We took a peek into University of Denver goalie Jamie Faus' mind to see what the sophomore and former Rookie of the Year is thinking during the game.
Lacrosse goalies have to defend against shots traveling at speeds close to 100 mph. We took a peek into University of Denver goalie Jamie Faus’ mind to see what the sophomore and former Rookie of the Year—he’s got a .557 save percentage (60 percent is considered excellent for professionals)—is thinking during the game.
White stadiums...are hard to adjust to because the backdrop is the same color as the ball. Faus prefers arenas that have dark seats or walls surrounding the field because they make the ball stand out.
Goalies get hit...a lot. Faus sometimes loses feeling in his bicep or leg during a game. It doesn’t help that he, like many lacrosse goalies, wears limited padding; Faus feels more comfortable and agile with less gear.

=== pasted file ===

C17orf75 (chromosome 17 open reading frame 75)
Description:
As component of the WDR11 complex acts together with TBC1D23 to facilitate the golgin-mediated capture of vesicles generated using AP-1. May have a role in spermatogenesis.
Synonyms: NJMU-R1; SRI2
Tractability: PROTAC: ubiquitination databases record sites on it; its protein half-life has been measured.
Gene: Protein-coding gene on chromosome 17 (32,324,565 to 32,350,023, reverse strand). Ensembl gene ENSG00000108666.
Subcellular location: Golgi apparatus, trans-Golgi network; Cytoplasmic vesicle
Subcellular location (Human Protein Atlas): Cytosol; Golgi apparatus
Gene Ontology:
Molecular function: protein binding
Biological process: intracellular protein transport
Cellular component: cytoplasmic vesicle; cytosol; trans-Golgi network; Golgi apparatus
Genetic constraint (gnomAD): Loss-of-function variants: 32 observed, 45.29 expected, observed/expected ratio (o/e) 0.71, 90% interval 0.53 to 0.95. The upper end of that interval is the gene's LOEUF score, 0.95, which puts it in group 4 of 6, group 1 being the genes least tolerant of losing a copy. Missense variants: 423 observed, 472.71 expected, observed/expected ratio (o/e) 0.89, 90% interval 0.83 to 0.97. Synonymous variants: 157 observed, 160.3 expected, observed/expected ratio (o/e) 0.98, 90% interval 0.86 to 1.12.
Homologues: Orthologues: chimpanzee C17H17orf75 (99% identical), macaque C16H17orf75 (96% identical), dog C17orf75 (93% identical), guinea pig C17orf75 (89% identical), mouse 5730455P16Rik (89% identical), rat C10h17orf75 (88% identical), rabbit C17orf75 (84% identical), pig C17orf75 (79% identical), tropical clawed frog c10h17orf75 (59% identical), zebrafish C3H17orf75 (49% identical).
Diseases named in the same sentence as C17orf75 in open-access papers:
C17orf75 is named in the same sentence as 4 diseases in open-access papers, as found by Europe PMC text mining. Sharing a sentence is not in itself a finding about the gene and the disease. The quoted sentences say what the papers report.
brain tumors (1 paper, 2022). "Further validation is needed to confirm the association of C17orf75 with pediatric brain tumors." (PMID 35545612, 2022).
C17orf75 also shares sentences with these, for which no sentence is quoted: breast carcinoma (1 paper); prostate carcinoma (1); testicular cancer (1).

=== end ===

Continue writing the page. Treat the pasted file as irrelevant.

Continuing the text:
The type of field... makes a big difference. Bounce shots on grass fields tend to pivot at unexpected angles, making them hard to read. Turf fields, like DU’s, are more predictable.
Goaltending... comes with more responsibility than just blocking shots. It’s also about directing the defense. “I can see the whole field. I can see where the ball is, where the other offensive players are,” Faus says. “As a goalie you have to control the other six guys in front of you and let them know what we’re doing as a defense.”
Fake shots... followed by real shots are extraordinarily difficult to defend. If a player feigns low and then throws to the top corner, the goalie has to react, regroup, and counter against the actual shot—all in mere seconds.
Shots travel so fast... that goalies have to develop personal strategies to follow the ball: Faus creates two windows, one around the shooter’s body and one in front of his own face. When he can tell the player is shooting, he shifts his focus: “The first time I really see the ball and react to it, it’s about a foot in front of me,” he says.
Being right-handed... makes offside shots (to his left side) near his hip the hardest to defend. “It’s farthest away from where your stick is and it’s kind of an awkward position to make that save,” Faus says.
Watch it: Catch the season home opener against the University of Michigan on February 25, 1:30 p.m., at DU’s Peter Barton Lacrosse Stadium.